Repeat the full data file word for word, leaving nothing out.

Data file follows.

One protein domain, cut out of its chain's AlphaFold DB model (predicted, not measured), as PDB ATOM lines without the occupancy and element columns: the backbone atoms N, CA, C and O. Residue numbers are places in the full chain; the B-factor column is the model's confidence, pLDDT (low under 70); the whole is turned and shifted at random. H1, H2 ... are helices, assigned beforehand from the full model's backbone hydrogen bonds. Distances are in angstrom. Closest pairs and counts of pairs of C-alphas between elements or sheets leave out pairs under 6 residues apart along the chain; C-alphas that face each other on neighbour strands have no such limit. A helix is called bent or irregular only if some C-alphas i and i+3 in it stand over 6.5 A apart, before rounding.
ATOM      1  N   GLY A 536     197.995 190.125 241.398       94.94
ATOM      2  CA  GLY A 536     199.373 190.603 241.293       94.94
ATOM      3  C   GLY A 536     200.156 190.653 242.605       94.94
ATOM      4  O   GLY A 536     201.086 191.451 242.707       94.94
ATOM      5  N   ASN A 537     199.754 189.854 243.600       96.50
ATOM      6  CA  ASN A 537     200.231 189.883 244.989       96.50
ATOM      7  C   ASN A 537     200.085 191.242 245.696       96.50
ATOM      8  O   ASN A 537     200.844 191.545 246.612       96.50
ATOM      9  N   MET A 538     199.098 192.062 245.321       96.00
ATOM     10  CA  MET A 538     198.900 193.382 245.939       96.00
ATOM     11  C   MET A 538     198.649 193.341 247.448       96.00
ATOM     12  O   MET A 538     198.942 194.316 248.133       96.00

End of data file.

One protein domain, cut out of its chain's AlphaFold DB model (predicted, not measured), as PDB ATOM lines without the occupancy and element columns: the backbone atoms N, CA, C and O. Residue numbers are places in the full chain; the B-factor column is the model's confidence, pLDDT (low under 70); the whole is turned and shifted at random. H1, H2 ... are helices, assigned beforehand from the full model's backbone hydrogen bonds. Distances are in angstrom. Closest pairs and counts of pairs of C-alphas between elements or sheets leave out pairs under 6 residues apart along the chain; C-alphas that face each other on neighbour strands have no such limit. A helix is called bent or irregular only if some C-alphas i and i+3 in it stand over 6.5 A apart, before rounding.
ATOM      1  N   GLY A 536     197.995 190.125 241.398       94.94
ATOM      2  CA  GLY A 536     199.373 190.603 241.293       94.94
ATOM      3  C   GLY A 536     200.156 190.653 242.605       94.94
ATOM      4  O   GLY A 536     201.086 191.451 242.707       94.94
ATOM      5  N   ASN A 537     199.754 189.854 243.600       96.50
ATOM      6  CA  ASN A 537     200.231 189.883 244.989       96.50
ATOM      7  C   ASN A 537     200.085 191.242 245.696       96.50
ATOM      8  O   ASN A 537     200.844 191.545 246.612       96.50
ATOM      9  N   MET A 538     199.098 192.062 245.321       96.00
ATOM     10  CA  MET A 538     198.900 193.382 245.939       96.00
ATOM     11  C   MET A 538     198.649 193.341 247.448       96.00
ATOM     12  O   MET A 538     198.942 194.316 248.133       96.00